“Defense Secretary Robert M. Gates has vowed to impose fiscal austerity at the Pentagon, but his biggest challenge may be persuading Congress to go along.
Lawmakers from both parties are poised to override Gates and fund the C-17 cargo plane and an alternative engine for the F-35 Joint Strike Fighter — two weapons systems the defense secretary has been trying to cut from next year’s budget. They have also made clear they will ignore Gates’s pleas to hold the line on military pay raises and health-care costs, arguing that now is no time to skimp on pay and benefits for troops who have been fighting two drawn-out wars.”
“(Reuters) – The U.S. economy has begun to climb out of the worst downturn since the 1930 Great Depression but still needs additional steps by the federal government to stem a crisis in the job market, a senior economic adviser to President Barack Obama said on Sunday.”
“Romer urged Congress to a pass a series of measures Obama has proposed to jump-start growth, including the establishment of a lending fund to spur credit to small businesses and providing cash-strapped cities and states with aid to help them avoid layoffs of teachers and other local employees.
With the U.S. unemployment rate just under 10 percent, the Obama administration is juggling the need to spur economic growth with pressure to rein in ballooning U.S. budget deficits.
Obama has named a bipartisan fiscal commission that will report back by December 1 with recommendations for curbing the deficit, which is projected to hit $1.6 trillion this year.”
- 17) School chiefs fear taxes will be too much to bear (Pennsylvania)
“Dr. Robert R. Urzillo, Conrad Weiser School District superintendent, sees what’s coming, and it’s not good.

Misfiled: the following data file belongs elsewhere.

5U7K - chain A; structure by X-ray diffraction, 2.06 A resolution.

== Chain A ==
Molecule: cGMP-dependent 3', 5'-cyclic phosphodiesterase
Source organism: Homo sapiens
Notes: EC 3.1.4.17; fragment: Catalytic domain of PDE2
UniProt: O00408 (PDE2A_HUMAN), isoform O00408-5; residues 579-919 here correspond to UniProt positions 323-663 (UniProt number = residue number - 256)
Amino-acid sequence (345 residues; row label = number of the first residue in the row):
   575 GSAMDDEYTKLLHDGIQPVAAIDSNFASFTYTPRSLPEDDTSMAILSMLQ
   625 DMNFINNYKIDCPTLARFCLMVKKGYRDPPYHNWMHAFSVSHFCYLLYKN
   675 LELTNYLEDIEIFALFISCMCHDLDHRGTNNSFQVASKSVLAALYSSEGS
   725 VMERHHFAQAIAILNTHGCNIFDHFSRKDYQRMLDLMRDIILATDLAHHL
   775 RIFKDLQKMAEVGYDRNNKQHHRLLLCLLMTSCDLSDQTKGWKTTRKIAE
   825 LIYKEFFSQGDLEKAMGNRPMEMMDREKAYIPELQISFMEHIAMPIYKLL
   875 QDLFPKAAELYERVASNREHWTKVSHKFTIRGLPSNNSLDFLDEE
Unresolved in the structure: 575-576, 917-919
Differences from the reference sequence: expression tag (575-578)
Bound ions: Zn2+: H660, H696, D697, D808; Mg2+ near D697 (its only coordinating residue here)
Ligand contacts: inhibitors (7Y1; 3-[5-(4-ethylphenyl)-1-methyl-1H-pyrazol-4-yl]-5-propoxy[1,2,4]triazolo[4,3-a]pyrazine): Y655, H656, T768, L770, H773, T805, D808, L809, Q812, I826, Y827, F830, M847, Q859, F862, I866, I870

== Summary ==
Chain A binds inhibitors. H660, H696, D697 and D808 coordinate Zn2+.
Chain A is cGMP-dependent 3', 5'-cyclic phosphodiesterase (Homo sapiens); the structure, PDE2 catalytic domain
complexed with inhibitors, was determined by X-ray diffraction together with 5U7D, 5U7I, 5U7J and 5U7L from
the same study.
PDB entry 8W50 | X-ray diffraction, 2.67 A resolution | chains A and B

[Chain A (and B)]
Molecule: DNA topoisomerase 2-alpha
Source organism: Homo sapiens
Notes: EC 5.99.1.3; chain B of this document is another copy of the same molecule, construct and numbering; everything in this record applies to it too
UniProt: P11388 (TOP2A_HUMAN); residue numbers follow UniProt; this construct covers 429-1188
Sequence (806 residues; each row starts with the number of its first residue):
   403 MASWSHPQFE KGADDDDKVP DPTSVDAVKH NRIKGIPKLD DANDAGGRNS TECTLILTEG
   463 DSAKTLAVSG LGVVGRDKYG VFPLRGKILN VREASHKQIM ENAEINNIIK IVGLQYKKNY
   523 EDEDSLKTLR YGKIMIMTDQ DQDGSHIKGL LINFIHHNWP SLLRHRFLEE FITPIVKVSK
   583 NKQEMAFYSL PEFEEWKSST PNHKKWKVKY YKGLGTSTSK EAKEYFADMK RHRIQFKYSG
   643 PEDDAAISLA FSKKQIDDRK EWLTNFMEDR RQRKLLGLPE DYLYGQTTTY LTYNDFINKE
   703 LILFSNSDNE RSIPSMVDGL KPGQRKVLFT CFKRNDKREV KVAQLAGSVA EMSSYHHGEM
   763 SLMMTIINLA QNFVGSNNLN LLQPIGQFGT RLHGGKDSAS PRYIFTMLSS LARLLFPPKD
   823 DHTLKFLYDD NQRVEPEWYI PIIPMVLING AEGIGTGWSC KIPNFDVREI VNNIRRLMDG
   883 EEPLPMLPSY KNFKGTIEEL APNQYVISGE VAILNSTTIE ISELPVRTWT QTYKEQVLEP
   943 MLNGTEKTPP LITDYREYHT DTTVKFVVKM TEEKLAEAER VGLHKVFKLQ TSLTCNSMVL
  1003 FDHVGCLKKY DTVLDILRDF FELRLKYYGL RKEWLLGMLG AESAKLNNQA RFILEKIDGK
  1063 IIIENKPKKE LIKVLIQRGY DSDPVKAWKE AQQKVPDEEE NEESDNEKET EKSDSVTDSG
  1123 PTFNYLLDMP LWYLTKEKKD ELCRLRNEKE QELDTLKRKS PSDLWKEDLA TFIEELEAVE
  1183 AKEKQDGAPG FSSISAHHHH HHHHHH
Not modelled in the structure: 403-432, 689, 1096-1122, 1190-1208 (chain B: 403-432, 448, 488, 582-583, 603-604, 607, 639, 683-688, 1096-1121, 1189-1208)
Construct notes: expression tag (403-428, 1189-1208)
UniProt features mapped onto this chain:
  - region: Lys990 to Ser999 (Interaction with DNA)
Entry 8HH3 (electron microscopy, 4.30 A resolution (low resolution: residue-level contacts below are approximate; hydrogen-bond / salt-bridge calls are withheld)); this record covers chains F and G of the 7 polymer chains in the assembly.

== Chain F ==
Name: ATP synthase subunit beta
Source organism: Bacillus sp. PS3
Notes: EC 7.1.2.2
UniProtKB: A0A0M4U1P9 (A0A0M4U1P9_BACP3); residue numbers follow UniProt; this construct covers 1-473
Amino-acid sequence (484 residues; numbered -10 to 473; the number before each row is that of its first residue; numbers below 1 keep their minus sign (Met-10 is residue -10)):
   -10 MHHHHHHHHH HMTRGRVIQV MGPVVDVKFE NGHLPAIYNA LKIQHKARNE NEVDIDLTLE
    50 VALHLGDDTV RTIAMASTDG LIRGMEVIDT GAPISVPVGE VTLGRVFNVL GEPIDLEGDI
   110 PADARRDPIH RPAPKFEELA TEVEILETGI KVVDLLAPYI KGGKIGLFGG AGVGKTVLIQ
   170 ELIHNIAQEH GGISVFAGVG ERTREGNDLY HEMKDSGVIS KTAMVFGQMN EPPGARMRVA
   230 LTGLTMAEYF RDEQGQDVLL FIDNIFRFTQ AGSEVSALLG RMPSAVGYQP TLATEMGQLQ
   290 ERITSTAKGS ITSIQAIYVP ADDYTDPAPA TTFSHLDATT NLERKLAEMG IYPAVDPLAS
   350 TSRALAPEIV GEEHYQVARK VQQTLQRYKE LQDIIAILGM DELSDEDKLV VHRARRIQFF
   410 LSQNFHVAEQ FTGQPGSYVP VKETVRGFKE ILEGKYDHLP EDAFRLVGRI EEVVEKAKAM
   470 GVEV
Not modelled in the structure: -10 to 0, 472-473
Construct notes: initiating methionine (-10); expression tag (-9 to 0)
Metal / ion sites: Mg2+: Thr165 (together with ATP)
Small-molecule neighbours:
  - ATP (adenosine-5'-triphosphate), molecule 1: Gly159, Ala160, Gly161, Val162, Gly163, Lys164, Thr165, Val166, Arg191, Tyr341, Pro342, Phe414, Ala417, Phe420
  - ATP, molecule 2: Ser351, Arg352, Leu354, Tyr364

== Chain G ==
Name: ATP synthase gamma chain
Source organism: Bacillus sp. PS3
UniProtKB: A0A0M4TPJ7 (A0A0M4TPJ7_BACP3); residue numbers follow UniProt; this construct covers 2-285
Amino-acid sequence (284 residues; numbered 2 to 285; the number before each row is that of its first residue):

In the next few years, the amount his district – and districts across the state – will need to pay into the Pennsylvania School Employee Retirement System will skyrocket.
After increasing 4.78 percent for this school year, it will jump another 8.22 percent next year. For the 2012-13 school year, the increase will soar to 29.22 percent.
By 2014-15, Conrad Weiser payments into the pension system could top $3.2 million, over five times more than now.
“Obviously, such a dramatic spike will have devastating impacts for schools and taxpayers,” Urzillo said. “This is a crisis. This really is.”
What to do about a grossly underfunded state pension system is one of the biggest issues facing Pennsylvania. If nothing is done, local school officials said, it will cripple districts or force severe tax hikes.”
- 18) Economy could enter ‘death spiral’ under new transparent finance plans (UK) (If the link doesn’t work try this one)
“BritainÃ¢â‚¬â„¢s official public debt could double to almost Ã‚Â£1.8 trillion pounds if the new government proceeds with plans to bring soaring private finance initiative (PFI) and pension liabilities onto the national accounts, experts have warned.
The move, being considered by chancellor George Osborne as part of his wide-ranging Ã¢â‚¬ËœauditÃ¢â‚¬â„¢ of all public spending, includes plans to bring council PFI and town hall pension costs onto the national accounts to improve the transparency of future government finances.
Councils, and other local public bodies, have entered into a huge number of PFI-style projects for services such as libraries, roads programmes, schools and hospitals Ã¢â‚¬â€œ and would contribute billions of pounds to more transparent borrowing figures.
But experts have warned that Britain risks undermining its economic recovery if it chooses to reveal levels of public debt far greater than the official figures currently show. Some experts within the City of London are concerned that Mr OsborneÃ¢â‚¬â„¢s plan could undermine BritainÃ¢â‚¬â„¢s cherished AAA credit rating, sparking fears of crucial international investment withdrawals.”
In a sign of the depth of the anxiety, the euro fell Friday to its lowest level since the depth of the financial crisis, as investors abandoned the currency as well as stocks in favor of gold and other assets seen as offering more safety.
As Chinese Collapse And Underwater Homeowners Send Us To New Lows
HereÃ¢â‚¬â„¢s an uber-bear that doesnÃ¢â‚¬â„¢t get much attention: David Hefty of Cornerstone Wealth Management.
- OtherÃ‚Â news stories and headlines:
Ron Paul’s On Coming Hyperinflation (Youtube)
Debt-to-GDP ratio to rise to 58.4% (Philippines)